Internet addiction on the rise

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No. 164 - Bochum, 02.10.2014

Internet addiction on the rise

Addicts often suffer from additional disorders

Depressive disorders, anxiety disorders and ADHS are most common concomitants

Internet addicts often suffer from concomitant disorders, most frequently from depressive disorders, anxiety disorders and ADHS. PD Dr med. Bert te Wildt studies this phenomenon at the Ruhr-Universität’s LWL Clinic for Psychosomatic Medicine and Psychotherapy.

Spectrum of concomitant disorders similar to that in alcohol addicts

The researcher from Bochum has compiled a so-called comorbidity profile of 25 Internet addicts. Each patient presented at least one concomitant disorder. Together with his colleagues, Bert te Wildt examined 25 alcohol addicts for comparison. Their comorbidity profile was quite similar. However, only every other patient in this cohort suffered from a concomitant disorder. “These results highlight the significance of comorbidity for Internet addiction,” says te Wildt. He also points out: “This is not a one-way street, the disorders interact.” In another study, he found evidence that in a number of patients Internet addiction may be traced back to similar personality structures.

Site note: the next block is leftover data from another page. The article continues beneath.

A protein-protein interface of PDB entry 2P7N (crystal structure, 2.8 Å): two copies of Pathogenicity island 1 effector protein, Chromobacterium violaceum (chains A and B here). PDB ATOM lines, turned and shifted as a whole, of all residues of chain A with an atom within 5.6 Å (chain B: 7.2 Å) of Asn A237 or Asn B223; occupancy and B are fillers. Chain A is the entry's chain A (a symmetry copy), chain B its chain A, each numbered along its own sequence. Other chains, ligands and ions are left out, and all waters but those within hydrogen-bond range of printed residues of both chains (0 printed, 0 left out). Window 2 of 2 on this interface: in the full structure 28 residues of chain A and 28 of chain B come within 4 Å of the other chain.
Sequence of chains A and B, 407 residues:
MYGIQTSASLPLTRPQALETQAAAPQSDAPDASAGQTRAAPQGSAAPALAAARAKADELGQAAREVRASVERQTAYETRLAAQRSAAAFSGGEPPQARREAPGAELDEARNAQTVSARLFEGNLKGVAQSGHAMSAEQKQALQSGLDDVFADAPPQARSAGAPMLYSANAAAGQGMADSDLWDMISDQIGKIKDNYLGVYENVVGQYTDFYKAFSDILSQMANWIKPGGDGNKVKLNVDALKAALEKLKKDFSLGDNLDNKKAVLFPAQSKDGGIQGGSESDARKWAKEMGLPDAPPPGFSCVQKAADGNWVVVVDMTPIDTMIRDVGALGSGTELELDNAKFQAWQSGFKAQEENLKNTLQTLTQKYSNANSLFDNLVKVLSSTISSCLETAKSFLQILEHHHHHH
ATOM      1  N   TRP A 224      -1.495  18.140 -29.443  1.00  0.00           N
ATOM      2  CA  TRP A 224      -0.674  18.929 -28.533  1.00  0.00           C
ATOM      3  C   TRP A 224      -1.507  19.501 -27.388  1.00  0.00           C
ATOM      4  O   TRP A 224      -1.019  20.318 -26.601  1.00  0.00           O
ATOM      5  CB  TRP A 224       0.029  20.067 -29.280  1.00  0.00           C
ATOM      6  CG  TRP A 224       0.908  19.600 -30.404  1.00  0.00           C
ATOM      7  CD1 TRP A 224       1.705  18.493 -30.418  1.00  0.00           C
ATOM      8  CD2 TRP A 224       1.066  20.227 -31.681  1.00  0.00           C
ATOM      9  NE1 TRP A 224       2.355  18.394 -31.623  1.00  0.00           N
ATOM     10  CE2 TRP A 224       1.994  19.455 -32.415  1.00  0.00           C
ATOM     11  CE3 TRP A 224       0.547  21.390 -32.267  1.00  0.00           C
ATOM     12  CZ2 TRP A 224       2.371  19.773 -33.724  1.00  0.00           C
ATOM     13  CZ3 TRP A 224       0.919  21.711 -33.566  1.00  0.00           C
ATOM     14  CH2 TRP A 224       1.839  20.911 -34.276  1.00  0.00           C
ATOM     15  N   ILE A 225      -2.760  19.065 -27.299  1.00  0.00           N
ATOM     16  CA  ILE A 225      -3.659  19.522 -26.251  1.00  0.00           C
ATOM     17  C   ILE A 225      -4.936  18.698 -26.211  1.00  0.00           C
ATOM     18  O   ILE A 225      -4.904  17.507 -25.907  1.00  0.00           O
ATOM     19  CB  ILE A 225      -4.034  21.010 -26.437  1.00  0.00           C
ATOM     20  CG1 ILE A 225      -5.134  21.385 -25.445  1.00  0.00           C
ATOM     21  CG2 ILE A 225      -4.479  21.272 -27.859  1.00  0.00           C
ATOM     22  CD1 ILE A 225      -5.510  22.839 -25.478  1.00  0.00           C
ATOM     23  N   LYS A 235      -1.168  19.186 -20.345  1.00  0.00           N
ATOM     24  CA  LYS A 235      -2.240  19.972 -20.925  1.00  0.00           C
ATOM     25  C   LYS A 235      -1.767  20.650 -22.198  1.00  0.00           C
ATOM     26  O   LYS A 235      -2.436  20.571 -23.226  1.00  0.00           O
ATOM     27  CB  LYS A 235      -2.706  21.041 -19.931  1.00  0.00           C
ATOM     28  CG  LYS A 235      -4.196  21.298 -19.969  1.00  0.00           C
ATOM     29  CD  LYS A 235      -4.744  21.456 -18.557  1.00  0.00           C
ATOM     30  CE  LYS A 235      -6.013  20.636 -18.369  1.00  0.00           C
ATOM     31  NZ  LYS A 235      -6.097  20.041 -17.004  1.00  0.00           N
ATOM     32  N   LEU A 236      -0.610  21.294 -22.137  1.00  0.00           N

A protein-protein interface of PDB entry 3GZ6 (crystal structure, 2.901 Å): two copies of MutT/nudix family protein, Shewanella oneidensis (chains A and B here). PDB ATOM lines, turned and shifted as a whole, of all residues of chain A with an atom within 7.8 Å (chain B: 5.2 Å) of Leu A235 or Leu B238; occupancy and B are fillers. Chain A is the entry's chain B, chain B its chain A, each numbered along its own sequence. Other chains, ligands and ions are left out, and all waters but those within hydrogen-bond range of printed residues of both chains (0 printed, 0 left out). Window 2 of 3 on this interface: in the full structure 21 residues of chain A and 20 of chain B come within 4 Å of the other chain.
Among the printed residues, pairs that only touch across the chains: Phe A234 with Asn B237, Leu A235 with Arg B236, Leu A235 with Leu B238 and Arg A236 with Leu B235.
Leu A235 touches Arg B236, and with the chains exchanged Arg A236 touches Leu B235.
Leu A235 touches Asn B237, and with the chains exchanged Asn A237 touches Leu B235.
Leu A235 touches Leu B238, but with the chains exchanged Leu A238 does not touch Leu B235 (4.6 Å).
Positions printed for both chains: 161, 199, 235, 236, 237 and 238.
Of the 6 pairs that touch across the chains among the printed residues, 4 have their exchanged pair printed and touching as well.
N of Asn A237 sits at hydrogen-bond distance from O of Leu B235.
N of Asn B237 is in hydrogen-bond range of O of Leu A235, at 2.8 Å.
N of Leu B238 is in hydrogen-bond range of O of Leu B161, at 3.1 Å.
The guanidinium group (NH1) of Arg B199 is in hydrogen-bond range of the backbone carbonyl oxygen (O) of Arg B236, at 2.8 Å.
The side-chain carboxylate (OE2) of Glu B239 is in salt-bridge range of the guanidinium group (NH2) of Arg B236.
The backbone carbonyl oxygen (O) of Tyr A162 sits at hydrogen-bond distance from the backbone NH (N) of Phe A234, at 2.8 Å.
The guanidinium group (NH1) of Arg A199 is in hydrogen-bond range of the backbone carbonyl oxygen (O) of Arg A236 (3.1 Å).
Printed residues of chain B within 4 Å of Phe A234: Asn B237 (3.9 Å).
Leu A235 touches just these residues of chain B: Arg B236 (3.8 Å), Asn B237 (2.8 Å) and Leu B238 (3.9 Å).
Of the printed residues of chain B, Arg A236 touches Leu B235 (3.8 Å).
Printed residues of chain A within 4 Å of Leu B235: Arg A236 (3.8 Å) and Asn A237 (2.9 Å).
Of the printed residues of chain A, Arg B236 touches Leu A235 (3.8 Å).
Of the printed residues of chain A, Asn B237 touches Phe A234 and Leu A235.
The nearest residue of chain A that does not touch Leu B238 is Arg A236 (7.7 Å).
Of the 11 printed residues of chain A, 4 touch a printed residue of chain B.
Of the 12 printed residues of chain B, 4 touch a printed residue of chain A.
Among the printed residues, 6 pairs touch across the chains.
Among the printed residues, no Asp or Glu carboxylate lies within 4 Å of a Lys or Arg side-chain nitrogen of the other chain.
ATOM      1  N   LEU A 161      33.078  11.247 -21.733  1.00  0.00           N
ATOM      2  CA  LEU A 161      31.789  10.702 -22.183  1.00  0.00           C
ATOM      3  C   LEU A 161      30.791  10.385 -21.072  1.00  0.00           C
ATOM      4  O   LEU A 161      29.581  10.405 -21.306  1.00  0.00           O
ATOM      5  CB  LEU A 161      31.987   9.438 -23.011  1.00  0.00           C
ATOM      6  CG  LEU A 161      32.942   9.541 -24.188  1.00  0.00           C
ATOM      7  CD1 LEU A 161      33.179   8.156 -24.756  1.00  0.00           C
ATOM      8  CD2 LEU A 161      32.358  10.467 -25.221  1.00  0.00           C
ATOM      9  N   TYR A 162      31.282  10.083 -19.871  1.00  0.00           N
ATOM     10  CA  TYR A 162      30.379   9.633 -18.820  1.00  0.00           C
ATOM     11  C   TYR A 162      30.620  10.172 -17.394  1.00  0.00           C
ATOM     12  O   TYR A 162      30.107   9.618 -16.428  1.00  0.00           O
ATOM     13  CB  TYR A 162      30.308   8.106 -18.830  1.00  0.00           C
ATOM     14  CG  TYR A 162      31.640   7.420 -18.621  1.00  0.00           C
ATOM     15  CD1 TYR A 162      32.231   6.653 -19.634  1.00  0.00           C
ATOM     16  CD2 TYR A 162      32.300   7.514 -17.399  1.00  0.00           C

Large numbers presumably undetected

According to estimates, 500,000 Germans in the age bracket from 14 to 64 years suffer from Internet addiction, which most commonly takes the shape of online gaming addiction. The studies conducted by Bert te Wildt’s team at the media outpatient clinic in Bochum suggest that many cases remain undetected.

Detailed article in the science magazine RUBIN

A detailed article with pictures can be found in the online magazine RUBIN, the RUB’s science magazine: http://rubin.rub.de/en/human-web. Text and images on the download page are free for use for editorial purposes, provided the relevant copyright notice is included. You would like to receive a notification when new RUBIN articles are published? Then subscribe to our news feed at http://rubin.rub.de/feed/rubin-en.rss.

Editorial journalist

Dr. Julia Weiler
Press Office Ruhr University Bochum

Further information

PD Dr med. Bert te Wildt, Clinic for Psychosomatic Medicine and Psychotherapy, LWL University Clinic Bochum, Alexandrinenstr. 1-3, 44791 Bochum, Germany, phone: +49/234/5077-3120 or -3333
bert.tewildt@wkp-lwl.org

 

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